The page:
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Conley Harris and Art Faculty Featured at UNH Museum of Art

August 20, 2008

Two new exhibitions showcasing recent drawings, paintings, clay works, and sculptures by four faculty members from the department of art and art history as well as the paintings of Boston-based artist Conley Harris, will be on view at the Museum of Art (formerly the Art Gallery), from Sept. 6 through Oct. 22.

The exhibitions, “Art Faculty Review: Benjamin Cariens, Brian Chu, Craig Hood, and Maryse Searls McConnell,” and “Conley Harris: Lyrical Tableaux,” will open with a public preview reception on Friday, Sept.5, from 5 to 7 p.m. Admission is free.

“Art Faculty Review: Benjamin Cariens, Brian Chu, Craig Hood, and Maryse Searls McConnell,” highlights new works created by studio art faculty members who have recently returned from sabbatical or fellowship appointments.

Cariens has served as an assistant professor of sculpture and drawing since 2002. He is a graduate of The College of William and Mary (B.A., 1991), Boston University, School for the Arts (M.F.A., 1993), and Harvard University Divinity School (Master of Theological Studies, 1999). His sculptures reflect his interest in the function of artifice in the expression of religious faith.

An associate professor of drawing and painting, Chu is a graduate of Queens College (B.F.A., 1971; M.F.A., 1973). His paintings focus on differences found in color, surface, light, and space. As a result of his exploring these differences, his images become understated references, rather than realistic representation of his subjects.

Hood is a graduate of Boston University (B.A., 1975), Pennsylvania State University (B.A., 1979), and Indiana University (M.F.A., 1981). A professor of painting and drawing at UNH since 1981, Hood’s work examines the role of the human figure as a narrative image within a fragmented landscape.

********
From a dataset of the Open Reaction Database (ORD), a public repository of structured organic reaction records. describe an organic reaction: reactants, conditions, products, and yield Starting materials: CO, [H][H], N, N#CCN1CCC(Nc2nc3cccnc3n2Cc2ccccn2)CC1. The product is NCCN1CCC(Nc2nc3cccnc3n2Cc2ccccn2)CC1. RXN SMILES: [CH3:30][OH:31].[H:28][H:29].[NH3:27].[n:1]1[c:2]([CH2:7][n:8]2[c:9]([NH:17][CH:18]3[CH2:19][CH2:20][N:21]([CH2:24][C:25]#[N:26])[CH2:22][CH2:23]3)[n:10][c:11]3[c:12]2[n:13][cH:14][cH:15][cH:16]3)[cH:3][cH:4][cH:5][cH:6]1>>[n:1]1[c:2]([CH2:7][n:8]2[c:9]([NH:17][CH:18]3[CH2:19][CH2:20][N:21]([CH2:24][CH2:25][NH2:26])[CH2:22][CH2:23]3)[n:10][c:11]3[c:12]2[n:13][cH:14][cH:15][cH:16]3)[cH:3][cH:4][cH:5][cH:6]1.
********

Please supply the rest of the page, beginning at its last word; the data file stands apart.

McConnell, a graduate of the Cleveland Institute of Art (B.F.A., 1971) and Alfred University (M.F.A., 1973), has served as an associate professor of art at UNH since 1973. Her works showcase the dichotomy of the creative process she employs—in her work in clay, she intuitively builds complex, non-representational studies and reliefs, while in her abstract drawings, she develops dream-like content and symbolism from man-made and natural images.

“Conley Harris: Lyrical Tableaux” presents more than 25 vibrant paintings showcasing the Boston-based artist’s interest in Persian and Indian miniatures. While paying homage to 17th-century Indian artists who kept unfinished drawings as reference for new works, Harris makes a significant break with this tradition when he layers and repeats drawings into a finished painting.

Theatrical sensibility provides Harris’s works with an intensity and power that transcend time and place. Using the lively color and dramatic staging of Hindu court narrative as a springboard, he gives voice to his own passion for a lush, imagined landscape. By incorporating the conventional poses and gestures of Hindu deities and dancers into this exploration of landscape, the formal gardens of the distant past are animated—bringing them into the present for our consideration.

Beginning his career as chief scene painter for the Santa Fe Opera Company during the 1970s, Harris is a former faculty member of the department of art and art history at UNH. He is well-known for his lyrical landscapes of New England and the American West.

Upon traveling to the Japan and India, he began collecting antique Rajput, Pahari, and Mughal drawings used as preparatory studies for miniature paintings which he used as a source of inspiration. His drawings from the 17th- and 18-th century courts and kingdoms of the Indian sub-continent now serve as a source of inspiration for his paintings and drawings.

Writing about his work, Harris has stated: “In these fantastical landscapes, I have altered, enlarged, and restaged details from favorite miniatures. A playful energy gathers as figures spring into action—whether it be dancing late into the night, archers pursuing their daring ambitions, or horsemen exploring the rolling landscape. These figures are personal to me, drawn from the past and now part of an imagined world that I find compelling.”

“Conley Harris: Lyrical Tableaux” was organized and circulated by the Danforth Museum of Art, Framingham, Mass. Following its showing at the Museum of Art, it will travel to the University of Tennessee Downtown Gallery in Knoxville, TN (Nov. 21 to Dec.19).

Exhibitions and programs are open to the public free of charge.


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